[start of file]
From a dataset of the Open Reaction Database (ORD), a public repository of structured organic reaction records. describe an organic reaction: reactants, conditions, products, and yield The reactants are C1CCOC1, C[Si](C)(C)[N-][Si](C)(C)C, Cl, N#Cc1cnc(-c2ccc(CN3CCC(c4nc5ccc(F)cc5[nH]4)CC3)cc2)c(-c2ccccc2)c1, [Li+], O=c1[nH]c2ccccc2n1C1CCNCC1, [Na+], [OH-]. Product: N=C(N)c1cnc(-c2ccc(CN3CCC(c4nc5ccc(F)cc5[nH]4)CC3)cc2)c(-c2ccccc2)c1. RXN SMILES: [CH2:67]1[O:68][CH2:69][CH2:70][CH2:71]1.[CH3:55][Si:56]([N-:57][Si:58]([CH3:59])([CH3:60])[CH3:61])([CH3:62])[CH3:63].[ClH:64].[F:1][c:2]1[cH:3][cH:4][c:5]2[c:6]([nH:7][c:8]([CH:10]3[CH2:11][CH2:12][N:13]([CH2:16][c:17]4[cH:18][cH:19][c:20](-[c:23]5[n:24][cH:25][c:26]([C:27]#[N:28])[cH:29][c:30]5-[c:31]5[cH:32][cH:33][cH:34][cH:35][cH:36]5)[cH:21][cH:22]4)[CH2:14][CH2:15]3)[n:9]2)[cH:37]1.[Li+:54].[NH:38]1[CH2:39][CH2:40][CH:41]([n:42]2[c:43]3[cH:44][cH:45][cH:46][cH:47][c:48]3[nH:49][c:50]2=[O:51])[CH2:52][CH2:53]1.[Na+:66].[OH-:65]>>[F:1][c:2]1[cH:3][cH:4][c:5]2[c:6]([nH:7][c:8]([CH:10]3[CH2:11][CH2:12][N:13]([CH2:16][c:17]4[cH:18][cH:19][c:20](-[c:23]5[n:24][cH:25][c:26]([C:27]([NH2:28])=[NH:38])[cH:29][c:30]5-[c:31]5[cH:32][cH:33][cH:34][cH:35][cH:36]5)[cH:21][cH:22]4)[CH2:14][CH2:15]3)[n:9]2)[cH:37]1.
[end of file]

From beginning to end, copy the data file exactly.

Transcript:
From a dataset of the Open Reaction Database (ORD), a public repository of structured organic reaction records. describe an organic reaction: reactants, conditions, products, and yield The reactants are C1CCOC1, C[Si](C)(C)[N-][Si](C)(C)C, Cl, N#Cc1cnc(-c2ccc(CN3CCC(c4nc5ccc(F)cc5[nH]4)CC3)cc2)c(-c2ccccc2)c1, [Li+], O=c1[nH]c2ccccc2n1C1CCNCC1, [Na+], [OH-]. Product: N=C(N)c1cnc(-c2ccc(CN3CCC(c4nc5ccc(F)cc5[nH]4)CC3)cc2)c(-c2ccccc2)c1. RXN SMILES: [CH2:67]1[O:68][CH2:69][CH2:70][CH2:71]1.[CH3:55][Si:56]([N-:57][Si:58]([CH3:59])([CH3:60])[CH3:61])([CH3:62])[CH3:63].[ClH:64].[F:1][c:2]1[cH:3][cH:4][c:5]2[c:6]([nH:7][c:8]([CH:10]3[CH2:11][CH2:12][N:13]([CH2:16][c:17]4[cH:18][cH:19][c:20](-[c:23]5[n:24][cH:25][c:26]([C:27]#[N:28])[cH:29][c:30]5-[c:31]5[cH:32][cH:33][cH:34][cH:35][cH:36]5)[cH:21][cH:22]4)[CH2:14][CH2:15]3)[n:9]2)[cH:37]1.[Li+:54].[NH:38]1[CH2:39][CH2:40][CH:41]([n:42]2[c:43]3[cH:44][cH:45][cH:46][cH:47][c:48]3[nH:49][c:50]2=[O:51])[CH2:52][CH2:53]1.[Na+:66].[OH-:65]>>[F:1][c:2]1[cH:3][cH:4][c:5]2[c:6]([nH:7][c:8]([CH:10]3[CH2:11][CH2:12][N:13]([CH2:16][c:17]4[cH:18][cH:19][c:20](-[c:23]5[n:24][cH:25][c:26]([C:27]([NH2:28])=[NH:38])[cH:29][c:30]5-[c:31]5[cH:32][cH:33][cH:34][cH:35][cH:36]5)[cH:21][cH:22]4)[CH2:14][CH2:15]3)[n:9]2)[cH:37]1.